ChatGPT Retail Use Cases
Some of the early-adopter use cases include:
- Personalized recommendations and upselling opportunities based on browsing and purchase history
- Autogenerated product descriptions
- Emails, text messages, notifications and marketing content creation
- Customer service virtual agent conversations and agent assist
- AI chatbots for customer order assistance
In customer support, we’re seeing ChatGPT uplevel our chatbots to make it easier for customers to communicate with self-service and improve our ability to support agents through AI systems that work alongside them. ChatGPT enables chatbots, intelligent virtual agents (IVAs), and Agent Assists to be more approachable and flexible in how humans communicate with them. Previously, our AI capabilities have confined us to using certain keywords, or request that customers use certain words or phrases to navigate self-service. This can be restrictive and has a potential for a negative customer experience if the customer cannot suggest other needs or requests outside the scope of the AI programming. ChatGPT is able to be far more conversational and comprehend a more natural, nuanced language flow which lends itself to a more human-like experience.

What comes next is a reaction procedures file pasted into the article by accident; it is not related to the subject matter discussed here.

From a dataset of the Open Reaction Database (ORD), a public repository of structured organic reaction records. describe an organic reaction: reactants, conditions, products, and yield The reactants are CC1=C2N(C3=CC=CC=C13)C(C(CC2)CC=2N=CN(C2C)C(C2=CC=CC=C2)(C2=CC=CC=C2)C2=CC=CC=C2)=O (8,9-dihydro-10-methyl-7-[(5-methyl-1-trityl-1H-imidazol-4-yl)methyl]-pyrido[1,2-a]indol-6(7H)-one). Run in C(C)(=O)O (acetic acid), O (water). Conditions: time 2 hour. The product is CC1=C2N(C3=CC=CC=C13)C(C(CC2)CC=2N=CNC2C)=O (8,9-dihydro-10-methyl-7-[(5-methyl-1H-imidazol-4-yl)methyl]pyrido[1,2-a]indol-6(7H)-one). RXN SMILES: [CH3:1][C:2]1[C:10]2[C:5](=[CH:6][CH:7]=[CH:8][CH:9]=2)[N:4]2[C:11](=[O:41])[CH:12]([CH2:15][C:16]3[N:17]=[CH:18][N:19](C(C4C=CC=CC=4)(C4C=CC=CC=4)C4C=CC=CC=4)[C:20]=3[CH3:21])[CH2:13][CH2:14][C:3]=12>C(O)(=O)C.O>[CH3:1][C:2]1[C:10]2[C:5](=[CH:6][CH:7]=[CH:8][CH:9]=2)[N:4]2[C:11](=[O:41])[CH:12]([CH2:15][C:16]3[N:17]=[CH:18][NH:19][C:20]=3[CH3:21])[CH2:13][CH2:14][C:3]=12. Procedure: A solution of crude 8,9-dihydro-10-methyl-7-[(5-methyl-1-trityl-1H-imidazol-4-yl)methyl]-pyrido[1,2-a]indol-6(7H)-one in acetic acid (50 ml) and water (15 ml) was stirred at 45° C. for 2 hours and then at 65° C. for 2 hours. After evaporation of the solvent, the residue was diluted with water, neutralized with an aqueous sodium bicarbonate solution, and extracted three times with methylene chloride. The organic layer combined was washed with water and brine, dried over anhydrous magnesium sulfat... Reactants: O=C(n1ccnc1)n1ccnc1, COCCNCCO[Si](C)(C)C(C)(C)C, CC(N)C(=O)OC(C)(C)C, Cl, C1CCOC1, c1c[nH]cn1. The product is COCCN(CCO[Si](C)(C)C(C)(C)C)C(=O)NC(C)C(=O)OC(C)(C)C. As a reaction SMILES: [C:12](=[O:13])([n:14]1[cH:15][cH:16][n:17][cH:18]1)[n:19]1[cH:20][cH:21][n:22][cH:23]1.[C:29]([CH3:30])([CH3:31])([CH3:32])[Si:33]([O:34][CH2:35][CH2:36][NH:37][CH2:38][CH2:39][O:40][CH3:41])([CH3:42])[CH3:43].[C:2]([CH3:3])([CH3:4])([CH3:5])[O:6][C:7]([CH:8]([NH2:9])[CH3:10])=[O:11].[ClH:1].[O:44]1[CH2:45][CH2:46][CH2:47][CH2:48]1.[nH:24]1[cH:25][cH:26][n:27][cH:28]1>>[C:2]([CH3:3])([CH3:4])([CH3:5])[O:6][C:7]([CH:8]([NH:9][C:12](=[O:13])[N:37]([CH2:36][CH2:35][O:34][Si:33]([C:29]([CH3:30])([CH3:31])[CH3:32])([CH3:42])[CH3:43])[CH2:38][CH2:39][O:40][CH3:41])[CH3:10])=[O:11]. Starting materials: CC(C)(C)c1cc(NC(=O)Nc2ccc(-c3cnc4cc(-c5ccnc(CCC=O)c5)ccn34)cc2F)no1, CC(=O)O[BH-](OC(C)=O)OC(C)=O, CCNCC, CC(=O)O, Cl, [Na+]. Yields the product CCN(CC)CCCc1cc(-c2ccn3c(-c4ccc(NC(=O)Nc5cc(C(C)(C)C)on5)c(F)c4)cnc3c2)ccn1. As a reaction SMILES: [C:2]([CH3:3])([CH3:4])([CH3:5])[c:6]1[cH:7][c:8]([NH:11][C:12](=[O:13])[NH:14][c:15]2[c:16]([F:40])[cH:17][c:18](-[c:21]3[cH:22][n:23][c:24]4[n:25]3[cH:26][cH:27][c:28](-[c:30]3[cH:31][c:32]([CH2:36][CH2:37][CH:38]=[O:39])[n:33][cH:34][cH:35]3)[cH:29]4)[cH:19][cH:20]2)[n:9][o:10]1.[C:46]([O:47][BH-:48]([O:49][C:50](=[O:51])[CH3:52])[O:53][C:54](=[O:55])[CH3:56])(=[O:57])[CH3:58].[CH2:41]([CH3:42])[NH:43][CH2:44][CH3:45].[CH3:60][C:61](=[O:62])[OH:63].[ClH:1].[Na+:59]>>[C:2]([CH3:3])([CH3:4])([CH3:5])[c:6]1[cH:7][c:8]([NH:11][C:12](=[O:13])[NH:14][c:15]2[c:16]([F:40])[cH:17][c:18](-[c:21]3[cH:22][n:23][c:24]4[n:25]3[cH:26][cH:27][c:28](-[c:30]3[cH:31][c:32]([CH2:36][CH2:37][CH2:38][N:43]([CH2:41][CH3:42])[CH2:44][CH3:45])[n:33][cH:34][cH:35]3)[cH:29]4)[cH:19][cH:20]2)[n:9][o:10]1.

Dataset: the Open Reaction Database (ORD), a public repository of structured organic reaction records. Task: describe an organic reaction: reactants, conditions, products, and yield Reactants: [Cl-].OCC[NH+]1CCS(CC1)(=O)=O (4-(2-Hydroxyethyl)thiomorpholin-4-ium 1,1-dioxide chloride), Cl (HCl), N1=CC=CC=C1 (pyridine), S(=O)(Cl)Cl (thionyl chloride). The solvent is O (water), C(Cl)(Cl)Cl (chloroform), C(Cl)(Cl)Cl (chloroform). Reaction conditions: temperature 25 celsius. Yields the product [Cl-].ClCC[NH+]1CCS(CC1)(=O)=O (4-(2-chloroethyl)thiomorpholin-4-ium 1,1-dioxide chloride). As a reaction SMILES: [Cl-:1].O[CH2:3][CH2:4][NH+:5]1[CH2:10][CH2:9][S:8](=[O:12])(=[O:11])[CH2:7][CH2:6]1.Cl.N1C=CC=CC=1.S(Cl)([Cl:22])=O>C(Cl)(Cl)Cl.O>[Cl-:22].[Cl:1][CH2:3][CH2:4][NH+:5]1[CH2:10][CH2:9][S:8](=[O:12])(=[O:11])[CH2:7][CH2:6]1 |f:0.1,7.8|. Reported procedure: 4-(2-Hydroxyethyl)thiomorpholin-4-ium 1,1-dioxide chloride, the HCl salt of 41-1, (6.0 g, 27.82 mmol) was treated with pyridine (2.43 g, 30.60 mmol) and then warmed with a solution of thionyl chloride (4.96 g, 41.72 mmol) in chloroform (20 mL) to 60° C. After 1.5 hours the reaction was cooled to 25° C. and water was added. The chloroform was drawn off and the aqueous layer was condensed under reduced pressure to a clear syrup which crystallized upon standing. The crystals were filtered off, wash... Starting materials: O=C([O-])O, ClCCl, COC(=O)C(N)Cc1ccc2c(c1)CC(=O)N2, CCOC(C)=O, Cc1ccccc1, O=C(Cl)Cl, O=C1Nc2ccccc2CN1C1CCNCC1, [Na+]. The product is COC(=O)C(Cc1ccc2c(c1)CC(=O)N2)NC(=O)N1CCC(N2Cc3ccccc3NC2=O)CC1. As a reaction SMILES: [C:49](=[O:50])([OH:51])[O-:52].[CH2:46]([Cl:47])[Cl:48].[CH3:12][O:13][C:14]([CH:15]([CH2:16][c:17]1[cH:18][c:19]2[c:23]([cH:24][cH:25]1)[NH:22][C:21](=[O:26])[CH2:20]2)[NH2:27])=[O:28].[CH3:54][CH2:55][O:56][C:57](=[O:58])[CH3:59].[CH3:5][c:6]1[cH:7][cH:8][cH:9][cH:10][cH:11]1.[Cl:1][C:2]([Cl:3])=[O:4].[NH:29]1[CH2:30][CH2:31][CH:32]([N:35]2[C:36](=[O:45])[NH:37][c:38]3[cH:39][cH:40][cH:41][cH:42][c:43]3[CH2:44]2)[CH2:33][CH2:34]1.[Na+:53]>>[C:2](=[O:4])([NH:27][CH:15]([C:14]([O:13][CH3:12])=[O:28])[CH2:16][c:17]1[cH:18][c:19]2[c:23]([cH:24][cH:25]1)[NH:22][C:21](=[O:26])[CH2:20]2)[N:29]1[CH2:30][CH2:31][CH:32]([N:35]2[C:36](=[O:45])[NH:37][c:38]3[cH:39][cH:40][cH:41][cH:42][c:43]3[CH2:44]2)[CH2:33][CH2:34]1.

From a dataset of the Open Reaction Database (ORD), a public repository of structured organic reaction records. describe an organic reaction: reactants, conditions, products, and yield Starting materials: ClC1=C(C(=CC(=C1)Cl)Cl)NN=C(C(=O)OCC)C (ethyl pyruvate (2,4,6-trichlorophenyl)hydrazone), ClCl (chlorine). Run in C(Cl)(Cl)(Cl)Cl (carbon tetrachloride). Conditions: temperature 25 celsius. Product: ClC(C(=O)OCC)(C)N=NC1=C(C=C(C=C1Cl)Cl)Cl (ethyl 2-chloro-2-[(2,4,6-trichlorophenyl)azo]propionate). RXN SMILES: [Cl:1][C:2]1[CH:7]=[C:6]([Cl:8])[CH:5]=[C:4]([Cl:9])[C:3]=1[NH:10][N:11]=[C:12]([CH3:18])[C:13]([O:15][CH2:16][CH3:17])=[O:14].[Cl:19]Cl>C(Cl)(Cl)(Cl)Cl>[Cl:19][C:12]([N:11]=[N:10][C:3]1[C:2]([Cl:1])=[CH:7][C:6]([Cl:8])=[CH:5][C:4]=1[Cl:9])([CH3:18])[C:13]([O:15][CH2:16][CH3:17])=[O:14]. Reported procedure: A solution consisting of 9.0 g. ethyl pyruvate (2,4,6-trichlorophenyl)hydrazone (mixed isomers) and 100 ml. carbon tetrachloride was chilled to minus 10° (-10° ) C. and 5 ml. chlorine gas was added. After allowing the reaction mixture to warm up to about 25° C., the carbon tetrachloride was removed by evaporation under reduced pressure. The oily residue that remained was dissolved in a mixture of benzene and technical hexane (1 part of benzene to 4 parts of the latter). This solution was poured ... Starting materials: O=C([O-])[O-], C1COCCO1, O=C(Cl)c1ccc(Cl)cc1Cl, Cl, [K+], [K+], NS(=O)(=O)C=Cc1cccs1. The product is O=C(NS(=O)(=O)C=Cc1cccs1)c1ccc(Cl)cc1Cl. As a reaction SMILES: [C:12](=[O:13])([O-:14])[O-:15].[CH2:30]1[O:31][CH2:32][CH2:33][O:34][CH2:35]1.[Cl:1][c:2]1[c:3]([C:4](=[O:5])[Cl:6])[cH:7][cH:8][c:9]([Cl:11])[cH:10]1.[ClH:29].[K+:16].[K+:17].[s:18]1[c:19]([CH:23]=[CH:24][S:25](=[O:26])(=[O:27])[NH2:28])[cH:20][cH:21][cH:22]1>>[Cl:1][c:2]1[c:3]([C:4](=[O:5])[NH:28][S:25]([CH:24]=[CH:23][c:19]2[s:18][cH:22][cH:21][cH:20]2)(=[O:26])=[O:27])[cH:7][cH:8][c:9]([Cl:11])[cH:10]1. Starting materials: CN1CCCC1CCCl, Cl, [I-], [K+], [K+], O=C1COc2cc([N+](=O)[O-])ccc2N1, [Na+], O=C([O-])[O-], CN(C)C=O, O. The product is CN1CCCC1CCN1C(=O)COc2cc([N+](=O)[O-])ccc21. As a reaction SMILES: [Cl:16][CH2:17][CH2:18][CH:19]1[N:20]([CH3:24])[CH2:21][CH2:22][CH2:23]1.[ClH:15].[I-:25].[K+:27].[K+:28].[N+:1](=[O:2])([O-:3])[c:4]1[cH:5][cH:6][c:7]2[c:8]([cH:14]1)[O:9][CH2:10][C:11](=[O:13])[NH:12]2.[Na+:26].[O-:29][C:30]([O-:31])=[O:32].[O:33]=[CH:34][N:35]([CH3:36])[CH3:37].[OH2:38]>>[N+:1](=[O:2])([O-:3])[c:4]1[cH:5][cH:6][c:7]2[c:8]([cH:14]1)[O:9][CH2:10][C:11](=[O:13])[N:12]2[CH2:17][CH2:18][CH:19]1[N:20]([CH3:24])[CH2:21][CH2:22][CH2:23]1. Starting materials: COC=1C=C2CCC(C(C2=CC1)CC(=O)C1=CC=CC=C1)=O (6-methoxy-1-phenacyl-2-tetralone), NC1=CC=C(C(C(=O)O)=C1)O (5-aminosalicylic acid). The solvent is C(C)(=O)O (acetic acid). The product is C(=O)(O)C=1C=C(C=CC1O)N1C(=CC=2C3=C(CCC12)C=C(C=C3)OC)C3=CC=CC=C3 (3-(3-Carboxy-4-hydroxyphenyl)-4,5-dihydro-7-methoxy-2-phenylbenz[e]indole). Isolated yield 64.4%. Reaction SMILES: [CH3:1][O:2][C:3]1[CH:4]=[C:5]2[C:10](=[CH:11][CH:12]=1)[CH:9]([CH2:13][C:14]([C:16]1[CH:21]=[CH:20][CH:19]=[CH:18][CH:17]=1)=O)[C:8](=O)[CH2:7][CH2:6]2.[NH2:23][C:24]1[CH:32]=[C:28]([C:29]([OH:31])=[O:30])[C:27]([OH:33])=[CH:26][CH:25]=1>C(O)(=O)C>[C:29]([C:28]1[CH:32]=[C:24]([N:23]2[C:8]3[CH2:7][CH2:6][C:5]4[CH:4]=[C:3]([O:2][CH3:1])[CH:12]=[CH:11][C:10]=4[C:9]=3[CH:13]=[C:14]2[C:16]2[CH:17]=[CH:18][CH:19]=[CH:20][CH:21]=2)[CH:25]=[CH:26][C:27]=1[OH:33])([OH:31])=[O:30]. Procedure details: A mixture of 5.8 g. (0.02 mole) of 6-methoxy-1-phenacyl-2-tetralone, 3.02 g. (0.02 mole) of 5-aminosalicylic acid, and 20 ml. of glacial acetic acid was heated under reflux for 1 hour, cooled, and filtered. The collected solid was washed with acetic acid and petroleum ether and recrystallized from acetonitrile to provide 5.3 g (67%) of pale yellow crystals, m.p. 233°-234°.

With its writing abilities, ChatGPT has the potential to autogenerate call transcriptions and after call work summaries for agents more accurately than current AI programming. It can help ensure that customer communication is tracked in real-time and provided to agents so they know the full story when a customer communicates with them.
These are the two major use cases we’re focused on at Radial and what I see others across the retail industry starting with as well.
That said, as enthralling and promising as ChatGPT advancements seem to be — and as much as we need to be on the forefront of a major change in technology to keep pace with customer expectations — I advise peers to be wise stewards of this new capability. What do you need to know before you strategically deploy this technology?
Before You Dive into ChatGPT…